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United States Department of Agriculture

Agricultural Research Service

Title: Development of Metabolically Stable Inhibitors of Mammalian Microsomal Epoxide Hydrolase

Authors
item Morisseau, Christophe - UC DAVIS, ENTOMOLOGY
item Newman, John
item Wheelock, Craig - UC DAVIS, ENTOMOLOGY
item Hill, Iii, Thomas - UC DAVIS, MOLEC. BIOSCI.
item Morin, Dextor - UC DAVIS, MOLEC. BIOSCI.
item Buckpitt, Alan - UC DAVIS, MOLE. BIOSCI.
item Hammock, Bruce - UC DAVIS, ENTOMOLOGY

Submitted to: Chemical Research in Toxicology
Publication Type: Peer Reviewed Journal
Publication Acceptance Date: February 1, 2008
Publication Date: March 25, 2008
Citation: Morisseau, C., Newman, J.W., Wheelock, C.E., Hill, Iii, T., Morin, D., Buckpitt, A.R., Hammock, B.D. 2008. Development of metabolically stable inhibitors of mammalian microsomal epoxide hydrolase. Chemical Research in Toxicology. 21:951-957.

Interpretive Summary: The microsomal epoxide hydrolase (mEH) plays a significant role in the metabolism of ingested or inhaled compounds containing aromatic structures. Roles for this enzyme beyond these well known detoxification functions are poorly described to date. However, activity of this enzyme has been associated with a number of diseases, including emphysema, spontaneous abortion, eclampsia and several forms of cancer. To better understand the endogenous roles of this enzyme, new tools are needed. We recently demonstrated that fatty amides, such as elaidamide, represent a new class of mEH inhibitors. While these compounds are potent in vitro, they are quickly inactivated in vivo. To address these limitations, we investigated the effect of structural changes on mEH inhibition potency and microsomal stability. Results obtained indicate that the presence of a small alkyl group on the carbon beside the terminal amide function and a thio-ether one carbon removed from this function increased mEH inhibition by an order of magnitude, while significantly reducing microsomal inactivation. Moreover, the addition of a hydroxyl group 9- to 10-carbons from the terminal amide function resulted in better inhibition potency without effecting microsomal stability. The best compound synthesized in this study, 2-nonylsulfanyl-propionamide, is a competitive inhibitor of mEH with a KI of 72 nM. This potent inhibitor significantly reduces mEH diol production in ex vivo lungs exposed to naphthalene, underlying the usefulness of the inhibitors described herein. These novel inhibitors appear to be valuable tools to investigate the physiological and biological roles of mEH.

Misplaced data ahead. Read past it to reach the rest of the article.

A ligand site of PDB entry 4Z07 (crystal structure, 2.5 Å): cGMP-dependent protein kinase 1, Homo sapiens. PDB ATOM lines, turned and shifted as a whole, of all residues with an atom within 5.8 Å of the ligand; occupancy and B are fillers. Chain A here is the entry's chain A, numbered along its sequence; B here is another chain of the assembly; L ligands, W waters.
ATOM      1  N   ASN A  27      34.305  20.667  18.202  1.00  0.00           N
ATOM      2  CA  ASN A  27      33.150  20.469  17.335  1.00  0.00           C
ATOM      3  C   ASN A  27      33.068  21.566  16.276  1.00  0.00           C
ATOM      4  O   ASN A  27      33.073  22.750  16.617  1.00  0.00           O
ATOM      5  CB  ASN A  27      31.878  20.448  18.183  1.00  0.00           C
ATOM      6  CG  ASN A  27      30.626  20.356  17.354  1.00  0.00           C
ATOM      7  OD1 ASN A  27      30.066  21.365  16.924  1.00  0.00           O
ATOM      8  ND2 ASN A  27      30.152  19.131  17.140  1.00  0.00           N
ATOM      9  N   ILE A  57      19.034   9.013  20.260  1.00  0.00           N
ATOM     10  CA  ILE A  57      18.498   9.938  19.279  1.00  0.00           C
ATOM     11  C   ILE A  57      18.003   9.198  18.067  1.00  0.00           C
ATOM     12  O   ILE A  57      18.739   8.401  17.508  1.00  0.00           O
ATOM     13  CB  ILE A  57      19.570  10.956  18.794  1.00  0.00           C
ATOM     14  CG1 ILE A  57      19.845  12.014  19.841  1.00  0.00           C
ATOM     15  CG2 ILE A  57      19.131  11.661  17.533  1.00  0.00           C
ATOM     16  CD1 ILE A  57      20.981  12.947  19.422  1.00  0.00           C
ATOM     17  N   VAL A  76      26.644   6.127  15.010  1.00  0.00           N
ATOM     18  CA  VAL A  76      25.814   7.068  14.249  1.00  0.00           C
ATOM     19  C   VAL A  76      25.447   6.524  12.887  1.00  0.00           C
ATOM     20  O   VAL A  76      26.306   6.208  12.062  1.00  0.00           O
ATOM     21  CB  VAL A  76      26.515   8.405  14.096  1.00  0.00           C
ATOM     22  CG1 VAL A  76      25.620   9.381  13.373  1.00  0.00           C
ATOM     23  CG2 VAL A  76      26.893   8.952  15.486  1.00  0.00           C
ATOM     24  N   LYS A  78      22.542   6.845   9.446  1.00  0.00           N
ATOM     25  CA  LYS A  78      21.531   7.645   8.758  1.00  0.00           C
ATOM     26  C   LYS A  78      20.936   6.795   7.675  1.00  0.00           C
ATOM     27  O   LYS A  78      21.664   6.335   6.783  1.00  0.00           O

Technical Abstract: The microsomal epoxide hydrolase (mEH) plays a significant role in the metabolism of xenobiotics such as polyaromatic toxicants. Additionally, polymorphism studies have underlined a potential role of this enzyme in relation to a number of diseases, such as emphysema, spontaneous abortion, eclampsia and several forms of cancer. We recently demonstrated that fatty amides, such as elaidamide, represent a new class of potent inhibitors of mEH. While these compounds are very active on recombinant mEH in vitro, they are quickly inactivated in liver extracts reducing their value in vivo. We investigated the effect of structural changes on mEH inhibition potency and microsomal stability. Results obtained indicate that the presence of a small alkyl group a to the terminal amide function and a thio-ether ß to this function increased mEH inhibition by an order of magnitude while significantly reducing microsomal inactivation. The addition of a hydroxyl group 9 to 10 carbons from the terminal amide function resulted in better inhibition potency without improving microsomal stability. The best compound obtained, 2-nonylsulfanyl-propionamide, is a competitive inhibitor of mEH with a KI of 72 nM. Furthermore, this new inhibitor significantly reduces mEH diol production in ex vivo lungs exposed to naphthalene, underlying the usefulness of the inhibitors described herein. These novel inhibitors could be valuable tools to investigate the physiological and biological roles of mEH.

Last Modified: 11/25/2014
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